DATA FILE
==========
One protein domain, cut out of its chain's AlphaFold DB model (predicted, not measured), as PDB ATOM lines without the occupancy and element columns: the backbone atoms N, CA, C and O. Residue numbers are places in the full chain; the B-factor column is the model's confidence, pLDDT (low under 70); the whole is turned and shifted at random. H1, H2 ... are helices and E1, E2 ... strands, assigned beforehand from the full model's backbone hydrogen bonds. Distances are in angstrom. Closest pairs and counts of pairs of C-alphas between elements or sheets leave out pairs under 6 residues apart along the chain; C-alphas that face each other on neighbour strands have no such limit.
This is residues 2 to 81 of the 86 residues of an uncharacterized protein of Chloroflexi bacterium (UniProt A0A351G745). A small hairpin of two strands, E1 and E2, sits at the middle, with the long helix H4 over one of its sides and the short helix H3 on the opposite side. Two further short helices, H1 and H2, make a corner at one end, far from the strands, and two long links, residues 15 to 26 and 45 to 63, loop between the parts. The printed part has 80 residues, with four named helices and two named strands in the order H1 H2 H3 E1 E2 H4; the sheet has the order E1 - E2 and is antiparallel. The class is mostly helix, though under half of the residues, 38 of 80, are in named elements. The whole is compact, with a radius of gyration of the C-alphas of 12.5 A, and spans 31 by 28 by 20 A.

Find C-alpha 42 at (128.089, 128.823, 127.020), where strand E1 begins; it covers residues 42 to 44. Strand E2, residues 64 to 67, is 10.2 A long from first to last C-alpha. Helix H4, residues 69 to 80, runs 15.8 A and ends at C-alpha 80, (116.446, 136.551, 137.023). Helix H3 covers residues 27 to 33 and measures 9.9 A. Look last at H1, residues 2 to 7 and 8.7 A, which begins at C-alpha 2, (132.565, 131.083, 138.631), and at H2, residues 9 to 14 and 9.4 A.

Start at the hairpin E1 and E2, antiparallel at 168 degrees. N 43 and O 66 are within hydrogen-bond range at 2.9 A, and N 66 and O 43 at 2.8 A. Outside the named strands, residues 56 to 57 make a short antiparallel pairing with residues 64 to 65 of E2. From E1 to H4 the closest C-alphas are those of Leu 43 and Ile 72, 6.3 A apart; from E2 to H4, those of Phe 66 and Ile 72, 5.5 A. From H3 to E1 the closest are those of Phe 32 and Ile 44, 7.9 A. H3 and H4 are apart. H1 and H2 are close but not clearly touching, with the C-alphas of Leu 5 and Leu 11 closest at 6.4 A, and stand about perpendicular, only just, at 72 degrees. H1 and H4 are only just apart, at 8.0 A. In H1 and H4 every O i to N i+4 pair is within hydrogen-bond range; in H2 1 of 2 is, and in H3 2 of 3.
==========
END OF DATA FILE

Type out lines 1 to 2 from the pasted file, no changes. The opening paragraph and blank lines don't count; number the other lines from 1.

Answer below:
This is residues 2 to 81 of the 86 residues of an uncharacterized protein of Chloroflexi bacterium (UniProt A0A351G745). A small hairpin of two strands, E1 and E2, sits at the middle, with the long helix H4 over one of its sides and the short helix H3 on the opposite side. Two further short helices, H1 and H2, make a corner at one end, far from the strands, and two long links, residues 15 to 26 and 45 to 63, loop between the parts. The printed part has 80 residues, with four named helices and two named strands in the order H1 H2 H3 E1 E2 H4; the sheet has the order E1 - E2 and is antiparallel. The class is mostly helix, though under half of the residues, 38 of 80, are in named elements. The whole is compact, with a radius of gyration of the C-alphas of 12.5 A, and spans 31 by 28 by 20 A.

Find C-alpha 42 at (128.089, 128.823, 127.020), where strand E1 begins; it covers residues 42 to 44. Strand E2, residues 64 to 67, is 10.2 A long from first to last C-alpha. Helix H4, residues 69 to 80, runs 15.8 A and ends at C-alpha 80, (116.446, 136.551, 137.023). Helix H3 covers residues 27 to 33 and measures 9.9 A. Look last at H1, residues 2 to 7 and 8.7 A, which begins at C-alpha 2, (132.565, 131.083, 138.631), and at H2, residues 9 to 14 and 9.4 A.